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Are Boards of Directors Responsible for Cybersecurity?

Whose responsibility within a company is cybersecurity? Should key decisions fall to IT, or should higher management be involved more heavily in day-to-day cybersecurity risk management? Given the large fines and compliance obligations facing companies today, it’s probably obvious to most that data privacy and security is not just a technology issue.

However, a study by the National Association of Corporate Directors found that although 90% of respondents reported that their boards discuss cybersecurity on a regular basis, only 14% of the respondents felt that their board has an in-depth understanding of the relevant risks. Merely discussing cybersecurity is not enough to protect your company.

In addition to a company’s IT department, management and its board should be involved in the company’s cybersecurity plan and process. While board members may not have specialized IT knowledge, the board can and should work to understand the issues and become better equipped to make decisions when it comes to data privacy and security. Below are three steps that a board can take to begin addressing deficiencies.

1 – Assess

First, boards should decide what risks the company faces. Are those issues internal, external, or third party risks? IT-related security issues are only the beginning of this discussion, as companies should consider legal compliance and third party vendors. Many companies take a more granular approach by performing a data inventory and mapping exercise to identify what information the company holds, how it is transferred, and to whom. These issues are also considered in coordination with internal policies and third party contracts to detect risks.

2 – Address

Second, the board must decide how to address each risk. For each risk identified, will the board attempt to avoid, accept, mitigate, or transfer the risk? This decision can be made by determining the likelihood of the event occurring, its potential impact, and how valuable the activities are that create the risk.

  • Avoid: Risks that are particularly likely to materialize, cause significant damage, or that result from low-value actions should be avoided by minimizing or eliminating the risk-creating actions.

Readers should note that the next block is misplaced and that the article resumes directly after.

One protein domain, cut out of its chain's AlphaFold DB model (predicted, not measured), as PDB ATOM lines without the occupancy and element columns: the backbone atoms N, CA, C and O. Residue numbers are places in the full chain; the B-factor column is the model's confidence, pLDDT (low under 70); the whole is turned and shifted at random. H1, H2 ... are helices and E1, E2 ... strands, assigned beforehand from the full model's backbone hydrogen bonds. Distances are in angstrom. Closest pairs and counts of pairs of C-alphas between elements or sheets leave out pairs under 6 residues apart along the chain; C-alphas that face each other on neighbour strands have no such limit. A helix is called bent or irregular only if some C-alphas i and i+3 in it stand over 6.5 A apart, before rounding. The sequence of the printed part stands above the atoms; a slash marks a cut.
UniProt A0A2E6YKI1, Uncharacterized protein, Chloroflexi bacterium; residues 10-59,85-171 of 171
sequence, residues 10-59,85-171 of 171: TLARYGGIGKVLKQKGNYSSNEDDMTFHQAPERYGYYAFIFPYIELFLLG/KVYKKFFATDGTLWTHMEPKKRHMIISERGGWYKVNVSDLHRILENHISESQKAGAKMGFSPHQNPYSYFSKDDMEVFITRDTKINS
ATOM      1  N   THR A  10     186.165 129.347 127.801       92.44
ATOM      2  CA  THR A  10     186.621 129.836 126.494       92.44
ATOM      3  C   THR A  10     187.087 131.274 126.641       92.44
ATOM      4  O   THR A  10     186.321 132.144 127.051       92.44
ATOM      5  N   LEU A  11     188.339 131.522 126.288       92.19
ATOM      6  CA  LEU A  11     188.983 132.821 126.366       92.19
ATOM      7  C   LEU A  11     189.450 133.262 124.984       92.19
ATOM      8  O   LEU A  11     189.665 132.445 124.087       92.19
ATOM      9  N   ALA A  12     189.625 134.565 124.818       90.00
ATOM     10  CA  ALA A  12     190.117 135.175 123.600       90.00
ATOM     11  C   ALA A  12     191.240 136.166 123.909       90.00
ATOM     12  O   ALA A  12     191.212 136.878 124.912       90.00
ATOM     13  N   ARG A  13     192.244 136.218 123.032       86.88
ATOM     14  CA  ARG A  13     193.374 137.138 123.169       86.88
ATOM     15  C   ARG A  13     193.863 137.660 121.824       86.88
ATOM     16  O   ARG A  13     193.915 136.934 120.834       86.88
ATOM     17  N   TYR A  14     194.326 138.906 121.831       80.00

• Mitigate: Where a risk is less likely, less potentially damaging, or stems from necessary or high-value activity, a company may choose to mitigate by policies, procedures, IT solutions, insurance or other strategies. Some mitigation strategies may involve internal actions, while others may involve transferring the risk to third parties, as with insurance and some IT solutions.
  • Accept: If the cost to mitigate is higher than the potential financial impact, or if the risk is particularly unlikely to materialize, a company may choose to accept that risk.

Once the board decides how to address its risks, it should carry out the appropriate action, delegating as necessary. The appropriate action may include purchasing insurance, developing a monitoring plan, or outsourcing certain company tasks.

Recently, many boards have decided to assign additional oversight to these issues by redesigning the management structure of the company.  For example, there has been a trend toward adding a Chief Information Security Officer (CISO) as part of the management team. Developing a CISO position allows the company to have a management function that is dedicated to data privacy and security, including cybersecurity. Typically, these individuals have experience in the field and are willing to learn and adapt with the changing environment of data security. A CISO may or may not sit on the board of directors as a connection between the day-to-day operations related to cyber threats and the board’s overall decision-making process.

Other companies may develop direct lines of communication between the technology department and upper management. This communication stream can take many forms, but it is increasingly crucial that management create a culture of awareness surrounding cybersecurity and demonstrate its commitment to the effort.

In addition, every company should have an employee training program focused on current cybersecurity threats and best practices. For instance, there are some red flags that you can train employees to spot with emails or attachments that could save the company from facing a damaging cyber-attack. After developing a program and initially training your employees, updating the program and continued training is important.

3 – Audit

A company should regularly audit, monitor, and revise its cybersecurity and data privacy related plans and procedures to keep the program current and find vulnerabilities. Once those vulnerabilities are uncovered, the company can make an effective plan to address them before an attack happens. In short, the risks, compliance requirements, and best practices in this area are evolving too rapidly for a company’s plan to be static.

Being proactive is better than being reactive. If you have questions about your current cybersecurity protection plan or how to develop a training program for your company, please contact one of our attorneys at Foster Swift.

Categories: Cybersecurity, Digital Assets

Photo of Taylor A. Gast
Associate

Taylor helps businesses and business owners solve and prevent problems as a member of Foster Swift's Business and Tax practice group. He handles business formation and transactions, tax controversies, employee benefits, and technology related issues.

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